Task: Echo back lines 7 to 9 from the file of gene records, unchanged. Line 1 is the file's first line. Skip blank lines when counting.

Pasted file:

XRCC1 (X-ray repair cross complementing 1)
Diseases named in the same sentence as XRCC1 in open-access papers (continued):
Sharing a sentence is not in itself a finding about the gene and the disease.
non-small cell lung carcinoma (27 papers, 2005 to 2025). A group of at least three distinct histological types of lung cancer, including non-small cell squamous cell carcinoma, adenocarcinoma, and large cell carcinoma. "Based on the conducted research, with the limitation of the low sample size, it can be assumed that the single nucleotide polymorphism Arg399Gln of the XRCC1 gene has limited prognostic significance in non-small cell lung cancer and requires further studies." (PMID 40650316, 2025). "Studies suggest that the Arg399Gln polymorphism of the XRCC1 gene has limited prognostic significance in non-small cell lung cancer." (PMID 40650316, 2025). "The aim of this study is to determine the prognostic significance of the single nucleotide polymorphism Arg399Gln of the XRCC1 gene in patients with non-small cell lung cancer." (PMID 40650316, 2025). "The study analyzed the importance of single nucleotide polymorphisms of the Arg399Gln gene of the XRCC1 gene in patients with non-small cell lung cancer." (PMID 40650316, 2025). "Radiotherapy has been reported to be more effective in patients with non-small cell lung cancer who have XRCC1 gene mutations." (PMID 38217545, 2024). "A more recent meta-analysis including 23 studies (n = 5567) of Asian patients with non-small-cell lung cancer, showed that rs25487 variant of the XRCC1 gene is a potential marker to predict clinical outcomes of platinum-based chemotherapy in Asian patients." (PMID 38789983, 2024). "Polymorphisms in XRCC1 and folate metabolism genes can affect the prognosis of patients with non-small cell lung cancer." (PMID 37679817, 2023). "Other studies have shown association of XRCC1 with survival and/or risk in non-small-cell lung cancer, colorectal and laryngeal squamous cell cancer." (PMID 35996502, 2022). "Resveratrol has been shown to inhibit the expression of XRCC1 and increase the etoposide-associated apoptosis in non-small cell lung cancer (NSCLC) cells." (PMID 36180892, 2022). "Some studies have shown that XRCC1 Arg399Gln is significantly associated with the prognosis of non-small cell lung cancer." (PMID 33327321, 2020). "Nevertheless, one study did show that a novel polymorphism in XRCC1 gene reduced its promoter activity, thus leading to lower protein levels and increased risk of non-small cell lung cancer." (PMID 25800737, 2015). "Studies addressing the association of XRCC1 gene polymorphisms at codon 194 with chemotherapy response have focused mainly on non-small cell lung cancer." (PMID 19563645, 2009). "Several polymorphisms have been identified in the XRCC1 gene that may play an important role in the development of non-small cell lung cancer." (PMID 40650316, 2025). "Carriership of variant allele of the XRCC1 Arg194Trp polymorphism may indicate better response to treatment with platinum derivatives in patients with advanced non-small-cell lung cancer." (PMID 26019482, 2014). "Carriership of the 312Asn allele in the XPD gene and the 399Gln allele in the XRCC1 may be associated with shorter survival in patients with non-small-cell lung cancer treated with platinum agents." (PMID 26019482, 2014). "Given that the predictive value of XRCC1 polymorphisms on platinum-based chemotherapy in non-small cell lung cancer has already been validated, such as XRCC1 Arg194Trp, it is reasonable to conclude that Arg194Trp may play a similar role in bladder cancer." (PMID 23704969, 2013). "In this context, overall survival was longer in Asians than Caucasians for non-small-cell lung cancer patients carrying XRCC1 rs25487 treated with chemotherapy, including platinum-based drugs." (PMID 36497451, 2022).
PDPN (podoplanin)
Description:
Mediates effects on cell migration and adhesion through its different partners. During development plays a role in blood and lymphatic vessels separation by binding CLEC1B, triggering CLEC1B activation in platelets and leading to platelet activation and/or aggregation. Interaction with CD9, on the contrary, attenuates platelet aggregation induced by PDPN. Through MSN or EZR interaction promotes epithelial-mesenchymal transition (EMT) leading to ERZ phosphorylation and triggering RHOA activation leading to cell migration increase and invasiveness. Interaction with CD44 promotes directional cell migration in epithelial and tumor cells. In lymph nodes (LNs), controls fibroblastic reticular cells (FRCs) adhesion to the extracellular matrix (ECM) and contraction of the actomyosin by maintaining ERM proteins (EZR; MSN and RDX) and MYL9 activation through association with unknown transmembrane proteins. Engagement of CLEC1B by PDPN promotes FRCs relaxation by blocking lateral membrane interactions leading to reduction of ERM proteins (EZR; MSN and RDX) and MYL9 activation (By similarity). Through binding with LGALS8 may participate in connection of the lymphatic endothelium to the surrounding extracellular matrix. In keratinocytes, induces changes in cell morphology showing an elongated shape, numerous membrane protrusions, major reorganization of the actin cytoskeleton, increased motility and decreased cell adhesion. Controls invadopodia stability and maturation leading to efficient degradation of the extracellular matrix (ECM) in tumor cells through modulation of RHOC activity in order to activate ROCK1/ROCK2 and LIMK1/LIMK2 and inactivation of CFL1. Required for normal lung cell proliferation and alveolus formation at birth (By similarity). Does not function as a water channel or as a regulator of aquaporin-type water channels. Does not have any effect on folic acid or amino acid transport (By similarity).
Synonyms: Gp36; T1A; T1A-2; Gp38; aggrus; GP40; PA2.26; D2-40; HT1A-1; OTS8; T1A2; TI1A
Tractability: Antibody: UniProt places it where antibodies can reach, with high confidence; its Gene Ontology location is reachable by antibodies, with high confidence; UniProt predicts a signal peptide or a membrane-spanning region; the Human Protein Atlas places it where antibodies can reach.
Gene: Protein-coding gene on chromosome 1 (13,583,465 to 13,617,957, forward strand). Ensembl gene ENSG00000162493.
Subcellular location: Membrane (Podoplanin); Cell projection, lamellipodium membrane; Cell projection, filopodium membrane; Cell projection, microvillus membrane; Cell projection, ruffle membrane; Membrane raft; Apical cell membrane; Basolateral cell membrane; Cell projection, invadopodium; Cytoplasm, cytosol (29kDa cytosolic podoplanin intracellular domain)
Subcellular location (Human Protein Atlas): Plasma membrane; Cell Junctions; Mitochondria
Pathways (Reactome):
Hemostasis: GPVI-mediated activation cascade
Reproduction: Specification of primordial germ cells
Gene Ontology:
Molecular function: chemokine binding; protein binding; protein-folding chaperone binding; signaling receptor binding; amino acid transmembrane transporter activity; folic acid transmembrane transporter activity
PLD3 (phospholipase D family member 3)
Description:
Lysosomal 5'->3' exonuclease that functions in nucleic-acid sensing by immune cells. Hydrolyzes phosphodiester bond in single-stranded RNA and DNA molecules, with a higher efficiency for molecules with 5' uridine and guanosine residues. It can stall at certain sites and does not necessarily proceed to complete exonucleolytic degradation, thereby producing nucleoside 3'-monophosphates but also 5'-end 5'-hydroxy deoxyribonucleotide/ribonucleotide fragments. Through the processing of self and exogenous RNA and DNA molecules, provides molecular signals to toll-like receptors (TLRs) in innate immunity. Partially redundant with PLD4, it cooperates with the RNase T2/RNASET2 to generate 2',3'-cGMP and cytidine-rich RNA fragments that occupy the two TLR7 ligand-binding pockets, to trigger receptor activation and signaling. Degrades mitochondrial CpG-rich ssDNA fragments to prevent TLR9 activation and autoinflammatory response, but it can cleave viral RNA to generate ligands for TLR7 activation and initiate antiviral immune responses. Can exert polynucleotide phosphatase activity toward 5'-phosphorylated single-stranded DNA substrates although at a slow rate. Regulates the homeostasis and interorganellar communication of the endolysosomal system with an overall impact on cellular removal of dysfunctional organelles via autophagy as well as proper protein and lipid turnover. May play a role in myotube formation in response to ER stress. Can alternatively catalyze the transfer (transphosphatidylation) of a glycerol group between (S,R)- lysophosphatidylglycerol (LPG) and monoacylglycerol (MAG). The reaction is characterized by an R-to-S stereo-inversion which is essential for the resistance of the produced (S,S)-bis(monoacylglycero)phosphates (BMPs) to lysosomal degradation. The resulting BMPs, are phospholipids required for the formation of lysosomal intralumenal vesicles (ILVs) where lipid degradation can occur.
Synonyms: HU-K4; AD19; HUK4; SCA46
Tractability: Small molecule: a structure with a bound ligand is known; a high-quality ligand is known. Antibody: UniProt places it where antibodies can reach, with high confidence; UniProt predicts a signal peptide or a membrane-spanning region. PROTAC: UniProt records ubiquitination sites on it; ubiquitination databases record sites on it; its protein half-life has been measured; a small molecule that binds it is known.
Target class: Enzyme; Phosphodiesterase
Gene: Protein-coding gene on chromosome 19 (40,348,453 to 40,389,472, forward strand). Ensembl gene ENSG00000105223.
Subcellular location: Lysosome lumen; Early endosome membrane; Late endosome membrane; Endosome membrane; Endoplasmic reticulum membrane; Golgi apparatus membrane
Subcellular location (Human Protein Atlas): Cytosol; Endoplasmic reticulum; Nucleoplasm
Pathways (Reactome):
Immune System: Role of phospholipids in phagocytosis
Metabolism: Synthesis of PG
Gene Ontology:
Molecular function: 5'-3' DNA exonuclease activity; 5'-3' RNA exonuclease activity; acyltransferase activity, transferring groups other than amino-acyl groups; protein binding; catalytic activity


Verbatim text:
Mediates effects on cell migration and adhesion through its different partners. During development plays a role in blood and lymphatic vessels separation by binding CLEC1B, triggering CLEC1B activation in platelets and leading to platelet activation and/or aggregation. Interaction with CD9, on the contrary, attenuates platelet aggregation induced by PDPN. Through MSN or EZR interaction promotes epithelial-mesenchymal transition (EMT) leading to ERZ phosphorylation and triggering RHOA activation leading to cell migration increase and invasiveness. Interaction with CD44 promotes directional cell migration in epithelial and tumor cells. In lymph nodes (LNs), controls fibroblastic reticular cells (FRCs) adhesion to the extracellular matrix (ECM) and contraction of the actomyosin by maintaining ERM proteins (EZR; MSN and RDX) and MYL9 activation through association with unknown transmembrane proteins. Engagement of CLEC1B by PDPN promotes FRCs relaxation by blocking lateral membrane interactions leading to reduction of ERM proteins (EZR; MSN and RDX) and MYL9 activation (By similarity). Through binding with LGALS8 may participate in connection of the lymphatic endothelium to the surrounding extracellular matrix. In keratinocytes, induces changes in cell morphology showing an elongated shape, numerous membrane protrusions, major reorganization of the actin cytoskeleton, increased motility and decreased cell adhesion. Controls invadopodia stability and maturation leading to efficient degradation of the extracellular matrix (ECM) in tumor cells through modulation of RHOC activity in order to activate ROCK1/ROCK2 and LIMK1/LIMK2 and inactivation of CFL1. Required for normal lung cell proliferation and alveolus formation at birth (By similarity). Does not function as a water channel or as a regulator of aquaporin-type water channels. Does not have any effect on folic acid or amino acid transport (By similarity).
Synonyms: Gp36; T1A; T1A-2; Gp38; aggrus; GP40; PA2.26; D2-40; HT1A-1; OTS8; T1A2; TI1A
Tractability: Antibody: UniProt places it where antibodies can reach, with high confidence; its Gene Ontology location is reachable by antibodies, with high confidence; UniProt predicts a signal peptide or a membrane-spanning region; the Human Protein Atlas places it where antibodies can reach.